Additionally, one of the staff in the school told us that some students have normal development and are otherwise competent, yet have a lot of difficulties understanding speech when there is background noise. The staff was wondering if we could test the students. The symptoms he described reminded us of the link between chronic otitis media and central auditory processing disorder (CAPD). Concerned about the validity of CAPD tests developed in North America for testing the first-nations students because of the American accents, we inquired the standard procedures for identifying and treating CAPD in Australia. Currently, such service is provided by private clinics for a fee of $400 AUD/person. The good news is that the research division of Australia Hearing, National Acoustics Laboratories recently have developed LiSN-S and LiSN-U for CAPD screening. Studies are underway to determine their applications to first-nations children.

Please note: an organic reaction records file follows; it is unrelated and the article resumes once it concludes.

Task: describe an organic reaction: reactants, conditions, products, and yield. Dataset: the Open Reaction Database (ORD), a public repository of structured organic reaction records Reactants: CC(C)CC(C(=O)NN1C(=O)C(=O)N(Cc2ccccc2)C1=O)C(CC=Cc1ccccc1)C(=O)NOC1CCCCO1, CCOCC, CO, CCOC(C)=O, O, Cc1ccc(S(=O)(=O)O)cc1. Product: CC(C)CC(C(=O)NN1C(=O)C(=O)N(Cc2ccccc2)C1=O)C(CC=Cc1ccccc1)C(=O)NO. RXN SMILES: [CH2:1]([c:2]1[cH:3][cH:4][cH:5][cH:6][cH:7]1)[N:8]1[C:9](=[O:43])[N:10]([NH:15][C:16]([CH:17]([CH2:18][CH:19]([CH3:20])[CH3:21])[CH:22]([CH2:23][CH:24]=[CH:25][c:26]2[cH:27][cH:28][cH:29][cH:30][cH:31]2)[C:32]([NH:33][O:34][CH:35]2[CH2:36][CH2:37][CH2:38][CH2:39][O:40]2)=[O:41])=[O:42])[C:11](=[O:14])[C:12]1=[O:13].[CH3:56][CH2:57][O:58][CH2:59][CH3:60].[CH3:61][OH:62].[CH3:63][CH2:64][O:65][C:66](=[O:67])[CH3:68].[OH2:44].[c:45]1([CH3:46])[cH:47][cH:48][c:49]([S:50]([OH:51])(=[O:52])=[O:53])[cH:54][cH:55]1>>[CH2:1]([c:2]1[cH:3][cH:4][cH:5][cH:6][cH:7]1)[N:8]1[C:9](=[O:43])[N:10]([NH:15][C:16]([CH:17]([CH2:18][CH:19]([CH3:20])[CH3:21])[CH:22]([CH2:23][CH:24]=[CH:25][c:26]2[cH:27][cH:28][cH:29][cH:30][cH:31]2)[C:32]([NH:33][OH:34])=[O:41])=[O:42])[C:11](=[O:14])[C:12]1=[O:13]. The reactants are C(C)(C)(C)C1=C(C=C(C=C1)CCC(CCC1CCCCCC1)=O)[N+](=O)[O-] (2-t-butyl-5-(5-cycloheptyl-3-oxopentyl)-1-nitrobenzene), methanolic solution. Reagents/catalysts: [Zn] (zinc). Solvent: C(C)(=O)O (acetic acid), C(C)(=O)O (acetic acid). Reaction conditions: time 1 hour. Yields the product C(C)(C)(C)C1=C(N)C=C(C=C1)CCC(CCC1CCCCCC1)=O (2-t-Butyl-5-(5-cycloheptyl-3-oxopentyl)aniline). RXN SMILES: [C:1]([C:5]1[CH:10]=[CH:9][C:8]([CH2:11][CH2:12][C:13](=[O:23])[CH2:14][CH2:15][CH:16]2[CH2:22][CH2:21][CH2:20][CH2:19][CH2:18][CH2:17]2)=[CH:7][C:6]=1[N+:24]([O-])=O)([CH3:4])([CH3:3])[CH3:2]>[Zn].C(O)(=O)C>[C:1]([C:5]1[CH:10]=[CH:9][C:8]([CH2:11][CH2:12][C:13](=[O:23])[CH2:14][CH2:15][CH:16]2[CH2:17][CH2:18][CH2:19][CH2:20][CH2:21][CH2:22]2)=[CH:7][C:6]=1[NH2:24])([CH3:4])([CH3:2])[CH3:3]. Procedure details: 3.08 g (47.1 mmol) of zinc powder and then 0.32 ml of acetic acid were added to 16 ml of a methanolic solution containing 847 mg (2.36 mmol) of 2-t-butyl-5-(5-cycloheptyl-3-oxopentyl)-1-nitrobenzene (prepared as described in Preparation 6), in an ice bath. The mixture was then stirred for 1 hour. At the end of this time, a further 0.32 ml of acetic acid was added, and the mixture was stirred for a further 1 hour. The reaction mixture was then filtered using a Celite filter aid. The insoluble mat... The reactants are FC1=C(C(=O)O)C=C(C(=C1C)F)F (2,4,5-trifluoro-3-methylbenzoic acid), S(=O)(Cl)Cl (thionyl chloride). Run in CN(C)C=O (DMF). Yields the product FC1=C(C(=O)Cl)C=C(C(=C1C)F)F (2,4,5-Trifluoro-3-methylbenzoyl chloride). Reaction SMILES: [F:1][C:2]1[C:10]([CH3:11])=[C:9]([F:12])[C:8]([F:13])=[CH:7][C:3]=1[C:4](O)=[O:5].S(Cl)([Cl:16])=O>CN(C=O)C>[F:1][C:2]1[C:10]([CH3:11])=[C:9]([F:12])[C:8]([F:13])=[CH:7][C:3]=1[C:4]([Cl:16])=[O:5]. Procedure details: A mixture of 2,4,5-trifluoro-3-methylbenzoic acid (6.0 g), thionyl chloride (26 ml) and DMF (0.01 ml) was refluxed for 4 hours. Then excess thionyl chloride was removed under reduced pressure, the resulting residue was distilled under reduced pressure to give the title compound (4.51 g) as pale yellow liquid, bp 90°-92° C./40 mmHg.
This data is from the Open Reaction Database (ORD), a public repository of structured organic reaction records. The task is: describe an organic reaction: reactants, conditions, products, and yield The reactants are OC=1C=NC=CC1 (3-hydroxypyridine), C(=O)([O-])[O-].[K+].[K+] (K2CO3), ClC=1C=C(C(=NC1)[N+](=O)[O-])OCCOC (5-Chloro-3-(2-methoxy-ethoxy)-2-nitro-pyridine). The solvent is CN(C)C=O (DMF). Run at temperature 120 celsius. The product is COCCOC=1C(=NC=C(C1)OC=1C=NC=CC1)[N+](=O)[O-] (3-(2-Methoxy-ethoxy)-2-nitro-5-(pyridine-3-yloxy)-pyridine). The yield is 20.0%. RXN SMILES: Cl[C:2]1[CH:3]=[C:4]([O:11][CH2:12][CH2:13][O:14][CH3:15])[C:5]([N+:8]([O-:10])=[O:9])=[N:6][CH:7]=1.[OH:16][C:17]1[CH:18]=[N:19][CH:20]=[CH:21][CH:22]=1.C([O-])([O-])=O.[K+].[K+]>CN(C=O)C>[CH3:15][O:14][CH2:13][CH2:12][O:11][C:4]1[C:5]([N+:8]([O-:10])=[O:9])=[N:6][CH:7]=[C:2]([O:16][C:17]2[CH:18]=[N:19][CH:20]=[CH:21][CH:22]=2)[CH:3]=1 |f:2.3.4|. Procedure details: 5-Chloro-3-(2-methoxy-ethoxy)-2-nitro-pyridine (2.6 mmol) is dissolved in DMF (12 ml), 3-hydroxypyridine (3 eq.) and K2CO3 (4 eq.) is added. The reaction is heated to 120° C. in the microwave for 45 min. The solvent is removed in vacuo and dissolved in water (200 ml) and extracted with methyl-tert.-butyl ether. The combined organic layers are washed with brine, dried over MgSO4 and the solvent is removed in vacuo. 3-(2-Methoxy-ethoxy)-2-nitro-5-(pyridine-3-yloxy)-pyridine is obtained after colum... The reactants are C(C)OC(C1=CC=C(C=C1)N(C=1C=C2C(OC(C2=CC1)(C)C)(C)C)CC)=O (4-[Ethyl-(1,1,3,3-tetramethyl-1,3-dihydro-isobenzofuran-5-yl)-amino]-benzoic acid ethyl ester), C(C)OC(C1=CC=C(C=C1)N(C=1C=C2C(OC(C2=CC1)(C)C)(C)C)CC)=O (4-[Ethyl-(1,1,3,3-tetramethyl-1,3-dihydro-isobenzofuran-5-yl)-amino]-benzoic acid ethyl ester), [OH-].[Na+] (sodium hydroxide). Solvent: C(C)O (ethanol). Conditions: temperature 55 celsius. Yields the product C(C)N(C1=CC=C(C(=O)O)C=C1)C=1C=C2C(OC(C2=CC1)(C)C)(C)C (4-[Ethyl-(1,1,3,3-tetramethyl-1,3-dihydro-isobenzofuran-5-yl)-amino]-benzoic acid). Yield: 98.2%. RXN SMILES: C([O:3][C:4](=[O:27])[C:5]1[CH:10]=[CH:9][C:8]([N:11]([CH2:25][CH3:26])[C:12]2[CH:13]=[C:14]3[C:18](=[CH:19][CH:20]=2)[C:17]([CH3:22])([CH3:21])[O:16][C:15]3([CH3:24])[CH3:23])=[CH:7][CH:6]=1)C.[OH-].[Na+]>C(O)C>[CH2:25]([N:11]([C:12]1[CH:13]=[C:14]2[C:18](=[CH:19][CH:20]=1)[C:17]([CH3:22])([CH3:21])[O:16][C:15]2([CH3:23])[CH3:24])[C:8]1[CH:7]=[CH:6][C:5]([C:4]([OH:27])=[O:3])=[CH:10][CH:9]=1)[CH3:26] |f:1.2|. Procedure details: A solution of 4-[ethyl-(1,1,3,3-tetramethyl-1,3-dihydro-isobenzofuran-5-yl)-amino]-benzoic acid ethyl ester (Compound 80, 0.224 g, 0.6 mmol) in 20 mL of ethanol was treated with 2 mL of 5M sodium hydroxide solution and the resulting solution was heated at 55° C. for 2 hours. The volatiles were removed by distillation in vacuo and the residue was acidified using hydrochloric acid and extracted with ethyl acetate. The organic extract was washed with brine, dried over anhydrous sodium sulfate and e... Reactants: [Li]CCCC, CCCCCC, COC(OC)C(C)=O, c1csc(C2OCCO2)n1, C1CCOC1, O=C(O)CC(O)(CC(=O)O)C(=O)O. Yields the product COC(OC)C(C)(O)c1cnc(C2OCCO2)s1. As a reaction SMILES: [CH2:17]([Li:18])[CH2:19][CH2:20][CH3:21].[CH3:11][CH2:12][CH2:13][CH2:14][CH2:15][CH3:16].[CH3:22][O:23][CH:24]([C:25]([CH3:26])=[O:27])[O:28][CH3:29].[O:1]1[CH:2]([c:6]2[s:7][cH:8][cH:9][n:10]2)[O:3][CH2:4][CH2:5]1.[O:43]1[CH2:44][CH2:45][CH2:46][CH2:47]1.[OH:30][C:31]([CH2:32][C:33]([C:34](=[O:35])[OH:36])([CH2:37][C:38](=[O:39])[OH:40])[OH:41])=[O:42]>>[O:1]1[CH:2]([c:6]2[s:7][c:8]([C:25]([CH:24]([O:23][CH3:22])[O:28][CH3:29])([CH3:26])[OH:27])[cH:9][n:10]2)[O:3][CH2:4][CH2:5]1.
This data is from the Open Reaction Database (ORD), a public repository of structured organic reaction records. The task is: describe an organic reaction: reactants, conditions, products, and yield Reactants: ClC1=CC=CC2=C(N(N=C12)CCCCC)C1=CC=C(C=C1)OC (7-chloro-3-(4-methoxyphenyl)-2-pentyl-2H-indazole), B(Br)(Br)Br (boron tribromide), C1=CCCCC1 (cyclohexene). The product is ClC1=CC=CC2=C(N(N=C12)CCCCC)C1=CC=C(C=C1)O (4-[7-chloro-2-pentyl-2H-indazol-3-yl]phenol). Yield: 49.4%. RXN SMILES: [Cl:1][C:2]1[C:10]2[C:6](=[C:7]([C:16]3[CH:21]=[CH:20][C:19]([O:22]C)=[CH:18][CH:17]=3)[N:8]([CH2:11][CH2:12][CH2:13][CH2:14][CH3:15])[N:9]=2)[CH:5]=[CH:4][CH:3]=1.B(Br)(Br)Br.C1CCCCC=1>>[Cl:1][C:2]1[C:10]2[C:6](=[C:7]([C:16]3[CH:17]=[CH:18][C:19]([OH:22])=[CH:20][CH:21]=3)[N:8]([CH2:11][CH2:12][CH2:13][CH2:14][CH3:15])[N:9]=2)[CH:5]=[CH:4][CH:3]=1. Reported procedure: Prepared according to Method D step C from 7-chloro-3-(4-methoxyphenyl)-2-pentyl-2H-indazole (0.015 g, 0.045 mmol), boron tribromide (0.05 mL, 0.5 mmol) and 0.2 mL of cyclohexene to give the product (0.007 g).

Our ground contact, Mark Mitchell, hearing health project officer of the Queensland Aboriginal and Islander Health Council, used our clinical findings to advocate for the provision of ENT services for the first-nations community we visited. We hope the availability of hearing health-care service will not only help treat children with ear and hearing disorders, but also prevent the development of hearing loss or central auditory processing disorders that are associated with chronic otitis media.
For more information: Northern Illinois University Heart of Hearing Humanitarian Service Program to Australia.
Sincere thanks to students at Northern Illinois University, University of Illinois Urbana-Champaign, Naperville North High School, and Stuart Country Day School, who worked very diligently during the two-week program. We also want to thank Mark Mitchell at QAIHC for providing ground support, Savana Bulmer at Gurriny Yealamucka Health Services and the school for coordinating the hearing screening, and Belinda Lesina and Clara Manhood at Australian Hearing at Cairns for following up with the students we identified during the trip. Many thanks to Gurriny Yealamucka Health Services and Australian Hearing Hub and Cochlear Corporation for giving us a tour of their facilities, to Etymotic Research for lending equipment, and to Oticon, USA for their generous monetary support.